Stand Up, Speak Up is a campaign put together to eliminate oppression and discrimination and to remove the barriers specifically faced by women, non-binary students and all that identify with ‘woman’ at UCB.
What do we want to achieve?
By the end of this campaign, we will have…
- An active women’s society
- Passed a policy around the campaign and the work we will commit to do within the Guild as well as lobbying UCB to make change
- Implemented a Zero Tolerance Policy within the Guild
- Implemented a Zero Tolerance Policy within UCB
- A reporting procedure for harassment, sexual violence and domestic violence that is inclusive.
- Understood the use of Non-Disclose Acts (NDAs) at UCB
- A commitment from UCB to ensure that they will not use Non-Disclose Acts to silence victims of harassment and sexual violence
- Delivered a programme of bystander intervention training
- Delivered a programme of consent training
- Raised awareness around the potential dangers of the city, which is including but not limited to spiking, hazing, safety on nights out, etc.
What has been achieved so far?
- Passed a Sarah Everard Policy which you can find here (link).
- Passed a Zero Tolerance Policy within the Guild.
- Worked with UCB on their harassment and sexual violence policy which you can find here (link).
- Understood the use of NDA’s at UCB.
What are we currently working towards?
- We are currently working towards raising awareness of safety issues. This has come to the forefront of our priorities after hearing the cases of spiking has risen.
- Currently working on communications to send out around staying safe within the city
- We are finalising our Bystander intervention training to feed out to students via graduate advantage sessions.
- We are currently organising the reclaim the night by getting an organising committee together.
Why does this matter?
Sexual harassment and domestic violence have been a problem for years; however, the murder of a 33-year-old woman named Sarah Everard (1) has captured the attention of our students as well as people nationally and globally. The Crime Survey for England and Wales conducted by the Office for National statistics from the year ending March 2018 to the year ending March 2020 showed that both men and women aged 16 to 19 years (2.9% and 12.9% respectively) and 20 to 24 years (2.6% and 10.5% respectively) were significantly more likely to be victims of sexual assault than any other age group (2). Our student demographic is primarily (but not limited to) students ageing 16 to 24, with 67% of our students self-defined as female (3), which means our students are statistically at the highest risk of being sexually assaulted. After further research into statistics around students, it shows 7% of female students experienced a serious sexual assault, and 12% of female students have been subjected to stalking (2010 NUS Hidden Marks Report) (4). The Office for Students (5) have reported that in a survey conducted in 2019 of over 5,000 students, by sexual health charity Brook and the Dig-In database, it found that 56% of students experienced unwanted sexual behaviour at university, more than half (53%) of respondents said the perpetrator of the unwanted sexual behaviour was another student. Almost a third (30%) of the reported incidents took place on campus. A recent survey (6) found that 95% of women don’t feel safe on the streets at night, and 65% don’t even feel safe during the day. 73% worry about being raped and almost half say they sometimes don’t want to go out because they fear for their own safety.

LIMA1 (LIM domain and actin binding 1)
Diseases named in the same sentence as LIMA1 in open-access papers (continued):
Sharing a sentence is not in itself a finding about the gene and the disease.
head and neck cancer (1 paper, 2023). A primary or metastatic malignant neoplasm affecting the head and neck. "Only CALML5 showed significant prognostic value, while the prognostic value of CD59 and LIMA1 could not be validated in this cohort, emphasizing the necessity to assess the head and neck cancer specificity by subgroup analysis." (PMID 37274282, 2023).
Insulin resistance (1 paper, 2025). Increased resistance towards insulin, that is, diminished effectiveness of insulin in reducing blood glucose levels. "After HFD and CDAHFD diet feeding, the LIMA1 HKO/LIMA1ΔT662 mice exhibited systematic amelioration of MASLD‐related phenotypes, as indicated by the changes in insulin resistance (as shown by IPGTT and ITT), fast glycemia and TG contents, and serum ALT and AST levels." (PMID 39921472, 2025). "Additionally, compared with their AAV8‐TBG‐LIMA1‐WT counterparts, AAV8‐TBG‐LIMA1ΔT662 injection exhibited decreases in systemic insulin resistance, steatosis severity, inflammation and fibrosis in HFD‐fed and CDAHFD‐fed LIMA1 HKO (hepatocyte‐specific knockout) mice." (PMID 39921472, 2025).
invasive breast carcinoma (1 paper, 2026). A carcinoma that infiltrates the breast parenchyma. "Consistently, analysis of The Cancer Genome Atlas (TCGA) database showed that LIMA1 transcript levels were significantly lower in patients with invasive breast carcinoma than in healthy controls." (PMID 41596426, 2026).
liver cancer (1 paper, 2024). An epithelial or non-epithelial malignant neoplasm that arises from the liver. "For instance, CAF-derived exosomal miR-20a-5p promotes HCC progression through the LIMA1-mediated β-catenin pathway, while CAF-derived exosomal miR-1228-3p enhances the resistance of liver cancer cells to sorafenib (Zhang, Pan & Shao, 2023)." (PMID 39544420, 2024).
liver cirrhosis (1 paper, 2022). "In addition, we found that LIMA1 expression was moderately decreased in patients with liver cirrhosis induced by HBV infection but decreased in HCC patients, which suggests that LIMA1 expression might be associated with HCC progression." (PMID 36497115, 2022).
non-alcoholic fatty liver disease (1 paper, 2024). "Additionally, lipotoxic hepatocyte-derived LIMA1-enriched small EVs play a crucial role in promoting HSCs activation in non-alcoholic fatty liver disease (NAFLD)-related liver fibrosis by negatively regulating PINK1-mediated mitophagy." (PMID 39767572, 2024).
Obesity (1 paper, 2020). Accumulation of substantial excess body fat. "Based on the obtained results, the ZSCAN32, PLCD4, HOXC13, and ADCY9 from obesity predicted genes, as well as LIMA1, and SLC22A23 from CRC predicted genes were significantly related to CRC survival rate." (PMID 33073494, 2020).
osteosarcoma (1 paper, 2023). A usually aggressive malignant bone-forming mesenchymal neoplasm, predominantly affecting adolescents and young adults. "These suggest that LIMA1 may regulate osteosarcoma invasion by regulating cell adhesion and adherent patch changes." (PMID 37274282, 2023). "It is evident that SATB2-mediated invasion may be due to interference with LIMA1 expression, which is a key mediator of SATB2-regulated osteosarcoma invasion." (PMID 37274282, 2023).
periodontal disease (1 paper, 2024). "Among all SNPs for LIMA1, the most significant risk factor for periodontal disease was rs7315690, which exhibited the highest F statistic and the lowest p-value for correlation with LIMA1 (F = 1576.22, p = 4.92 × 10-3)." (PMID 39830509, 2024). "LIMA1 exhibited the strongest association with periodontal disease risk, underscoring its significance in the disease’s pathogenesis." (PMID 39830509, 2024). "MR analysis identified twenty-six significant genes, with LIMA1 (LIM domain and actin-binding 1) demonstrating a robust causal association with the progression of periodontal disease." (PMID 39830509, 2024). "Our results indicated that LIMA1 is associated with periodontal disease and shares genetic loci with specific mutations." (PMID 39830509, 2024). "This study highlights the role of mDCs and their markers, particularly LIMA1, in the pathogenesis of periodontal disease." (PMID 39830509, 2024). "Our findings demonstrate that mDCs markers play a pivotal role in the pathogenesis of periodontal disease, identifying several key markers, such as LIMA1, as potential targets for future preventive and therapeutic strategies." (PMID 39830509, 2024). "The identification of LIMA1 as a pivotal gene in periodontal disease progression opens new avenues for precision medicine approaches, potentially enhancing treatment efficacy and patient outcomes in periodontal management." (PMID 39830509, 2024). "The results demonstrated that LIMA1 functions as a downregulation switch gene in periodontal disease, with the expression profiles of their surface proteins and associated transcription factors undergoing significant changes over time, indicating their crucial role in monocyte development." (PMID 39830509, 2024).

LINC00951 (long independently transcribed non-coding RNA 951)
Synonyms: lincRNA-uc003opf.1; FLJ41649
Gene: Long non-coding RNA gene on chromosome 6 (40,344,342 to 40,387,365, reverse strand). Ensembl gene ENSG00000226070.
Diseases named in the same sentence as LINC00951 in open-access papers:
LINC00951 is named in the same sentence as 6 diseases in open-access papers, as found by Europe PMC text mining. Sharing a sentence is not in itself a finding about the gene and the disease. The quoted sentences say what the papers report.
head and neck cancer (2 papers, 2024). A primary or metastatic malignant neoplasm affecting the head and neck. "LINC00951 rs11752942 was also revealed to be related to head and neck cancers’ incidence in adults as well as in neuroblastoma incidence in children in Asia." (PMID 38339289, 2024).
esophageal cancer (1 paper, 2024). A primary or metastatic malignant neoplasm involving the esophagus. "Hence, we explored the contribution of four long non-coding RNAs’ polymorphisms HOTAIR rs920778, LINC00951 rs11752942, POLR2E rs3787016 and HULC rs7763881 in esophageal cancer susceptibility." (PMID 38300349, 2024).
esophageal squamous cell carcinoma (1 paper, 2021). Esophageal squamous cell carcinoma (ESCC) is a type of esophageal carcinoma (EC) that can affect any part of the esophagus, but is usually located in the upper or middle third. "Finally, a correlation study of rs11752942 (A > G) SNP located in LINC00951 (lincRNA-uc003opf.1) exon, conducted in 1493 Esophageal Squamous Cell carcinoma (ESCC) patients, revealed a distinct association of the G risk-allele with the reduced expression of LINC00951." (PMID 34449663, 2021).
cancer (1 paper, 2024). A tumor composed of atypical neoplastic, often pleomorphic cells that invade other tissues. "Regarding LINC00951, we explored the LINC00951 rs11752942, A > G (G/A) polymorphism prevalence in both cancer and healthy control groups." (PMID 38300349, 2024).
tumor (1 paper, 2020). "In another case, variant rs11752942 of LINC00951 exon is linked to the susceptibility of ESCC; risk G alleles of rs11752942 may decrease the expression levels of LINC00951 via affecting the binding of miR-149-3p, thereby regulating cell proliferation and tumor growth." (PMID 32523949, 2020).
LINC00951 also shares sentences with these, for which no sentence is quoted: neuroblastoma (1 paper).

- Sarah Everard: How a woman's death sparked a nation's soul-searching - BBC News
- Sexual offences victim characteristics, England and Wales - Office for National Statistics (ons.gov.uk)
- Where do HE students study? | HESA
- Hidden Marks: a study of women students’ experiences of harassment, stalking, violence and sexual assault @ NUS Connect
- Reclaim The Night (londonfeministnetwork.org.uk)